Shane McCrae Convos with Canarium at LARB
At the Los Angele Review of Books, Shane McCrae gets into the nitty gritty of small press publishing with the editors of Canarium Books. The interviews are fascinating documents on how a small press comes into being and how the editors manage the process of publishing books. Among the editors McCrae talks to is our featured blogger this month, Nick Twemlow. In the course of their conversation, Nick provides some back-ground on how Canarium got off the ground:
SM: How has Canarium changed over the years? How are the challenges Canarium faces now different from the challenges Canarium faced in the beginning?
NT: As I mentioned, we started out as a magazine. Josh Edwards, who is a great friend and, in my humble opinion, the best publisher pound-for-pound in the literary world, launched a print magazine called The Canary River Review. He did it as a young man because he loved poetry. We met in Eugene, Oregon, and he asked me to advise on the second issue. By issue three, I was on the editorial board, and that was that. We published seven annual issues, with all of us moving constantly. It was quite a chore to keep up with everything, especially since we had no money beyond what magazine sales provided us as well as our own pockets. Anyhow, Josh was finishing up an MFA at Michigan, and we had been talking about converting The Canary into a book press, and so he pitched the idea to Michigan for some financial assistance. And, being the generous people that they are, they agreed to help us get started. Michigan has been extremely helpful in getting Canarium off the ground, and in helping us stay afloat. We return the favor, I hope, by providing an entity that their graduate students can interact with, learn about the editorial and publishing production process. That’s the nuts and bolts. In the beginning, we had to not only figure out how to literally produce books (Josh and Lynn do the design and layout), which included finding the right printing press, distribution (a different deal for books than for a magazine), etc. But also we now had to think as editors of editing a book, not just a single poem.
They go on to talk about Canarium's hands-on editing process for the books they publish.
SM: How hands-on are you as manuscript editors?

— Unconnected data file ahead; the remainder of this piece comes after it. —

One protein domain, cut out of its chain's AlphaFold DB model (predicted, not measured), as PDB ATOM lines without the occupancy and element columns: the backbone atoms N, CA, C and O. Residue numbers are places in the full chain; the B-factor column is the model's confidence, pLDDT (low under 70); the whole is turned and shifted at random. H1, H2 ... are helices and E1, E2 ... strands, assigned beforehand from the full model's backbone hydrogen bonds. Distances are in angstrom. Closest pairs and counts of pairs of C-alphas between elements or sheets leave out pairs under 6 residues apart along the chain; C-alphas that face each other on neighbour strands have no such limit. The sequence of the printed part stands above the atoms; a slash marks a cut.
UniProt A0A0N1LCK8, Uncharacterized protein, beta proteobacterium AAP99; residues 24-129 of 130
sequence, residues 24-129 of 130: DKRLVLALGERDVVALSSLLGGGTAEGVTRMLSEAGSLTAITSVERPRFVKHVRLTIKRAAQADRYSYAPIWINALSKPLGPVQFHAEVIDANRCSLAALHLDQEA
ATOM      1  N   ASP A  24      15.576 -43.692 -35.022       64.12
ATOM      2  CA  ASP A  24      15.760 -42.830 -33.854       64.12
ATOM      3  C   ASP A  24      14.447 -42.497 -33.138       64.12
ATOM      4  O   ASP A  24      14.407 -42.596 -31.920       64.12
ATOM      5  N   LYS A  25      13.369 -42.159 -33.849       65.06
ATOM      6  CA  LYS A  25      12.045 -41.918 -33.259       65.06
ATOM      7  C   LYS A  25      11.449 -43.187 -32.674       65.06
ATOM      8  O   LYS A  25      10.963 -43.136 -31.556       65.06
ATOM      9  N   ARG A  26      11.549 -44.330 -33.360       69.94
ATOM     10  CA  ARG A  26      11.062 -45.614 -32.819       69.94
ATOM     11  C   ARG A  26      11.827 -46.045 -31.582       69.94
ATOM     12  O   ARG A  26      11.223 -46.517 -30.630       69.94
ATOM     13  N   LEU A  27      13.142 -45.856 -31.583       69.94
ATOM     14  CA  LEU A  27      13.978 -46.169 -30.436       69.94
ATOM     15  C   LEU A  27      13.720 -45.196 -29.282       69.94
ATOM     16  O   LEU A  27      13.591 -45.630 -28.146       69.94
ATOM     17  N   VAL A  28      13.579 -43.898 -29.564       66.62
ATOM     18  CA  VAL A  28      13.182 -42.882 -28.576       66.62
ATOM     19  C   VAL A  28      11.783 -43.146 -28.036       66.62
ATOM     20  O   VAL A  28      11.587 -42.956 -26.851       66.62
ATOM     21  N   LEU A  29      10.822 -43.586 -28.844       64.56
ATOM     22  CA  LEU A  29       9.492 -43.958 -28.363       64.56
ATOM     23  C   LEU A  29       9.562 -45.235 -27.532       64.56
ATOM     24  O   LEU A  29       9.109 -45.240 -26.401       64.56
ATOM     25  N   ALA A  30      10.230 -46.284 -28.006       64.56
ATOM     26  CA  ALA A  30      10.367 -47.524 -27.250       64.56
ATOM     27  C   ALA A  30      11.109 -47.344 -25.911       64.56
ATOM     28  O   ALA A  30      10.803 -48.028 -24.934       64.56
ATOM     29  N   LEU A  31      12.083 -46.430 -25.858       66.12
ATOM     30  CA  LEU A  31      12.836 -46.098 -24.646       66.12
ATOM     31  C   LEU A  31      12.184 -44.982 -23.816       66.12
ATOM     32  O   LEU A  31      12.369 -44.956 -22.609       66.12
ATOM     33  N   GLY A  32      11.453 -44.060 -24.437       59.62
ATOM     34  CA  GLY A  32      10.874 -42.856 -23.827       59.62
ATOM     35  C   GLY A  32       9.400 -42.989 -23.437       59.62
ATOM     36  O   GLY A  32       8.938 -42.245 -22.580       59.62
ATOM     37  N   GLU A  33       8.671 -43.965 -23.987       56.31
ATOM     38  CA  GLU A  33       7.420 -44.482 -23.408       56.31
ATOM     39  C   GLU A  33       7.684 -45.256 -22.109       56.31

NT: We are all very hands-on as editors. I've talked to many poets who, upon winning a contest, receive little to no editorial input from the press. Which makes sense, in that a guest judge has picked the book, and their payment likely doesn't include editorial work. But how many books go out into the world in need of a little extra care? We don’t use the contest model, nor will we ever. This allows us complete editorial control over what books we select for publication, as well as the final form of those books. Typically, our process goes something like this: We open submissions in October of any given year. Once the submission period ends, we begin to go through the manuscripts. Josh, Robyn, Lynn and I will read them, but also our fantastic editorial team of Michigan MFA students will read them and choose a manageable number of submissions that intrigued them, usually giving us a semblance of an order of preference. We will compare their notes with ours, then winnow things down to two to three books we really love, and then haggle over them until we decide on the ones we want to pursue. We also solicit poets whose work we love, and consider their manuscripts with the same care we look at unsolicited work.
Once we actually offer a contract for publication and the author accepts, the four of us figure out who will be the lead editor on that particular book. While all of us will carefully read each book we publish, and offer suggestions, we typically rely on one of us to do the heavy lifting for one book. This is for a number of reasons. First, it allows our writers to become comfortable with one editor, as the relationship between an editor and a poet is complex, loaded with emotion. We don’t want four different sets of suggestions pouring into the inbox of some poor poet who cannot make sense of all these different edits! As well, each of us has had a particular book or poet whom we simply bond with. And really, I mean whose work we bond with. I have been lead editor on both of Robert’s books, and that’s largely because his work simply slays me. I am frightened by it, as an editor, because Robert’s vision is so immense and intense, and his syntax and intelligence is daunting. But that makes the work of editing his poems a serious challenge — I cannot be lazy! I must be as on as I hope I am when I’m writing. Robyn has taken on Tod Marshall, whose third book we will publish in 2014, largely due to her affinity for his sense of history as it illuminates and complicates the domestic. I have always felt that poems and books of poems should be edited, even when I worked for literary magazines. Poets don’t always want their poems stepped on, and I understand this. But most of the time, a poem can use some tweaking, whether at the level of the line break, or at the level of the poem’s larger logic. So, we are extremely hands-on, and I think the poets on our list would say they like it that way. I hope!
Thanks, Nick. Be sure to head over to LARB to hear the rest of the Canarium crew talk about the ins-and-outs of small press publishing.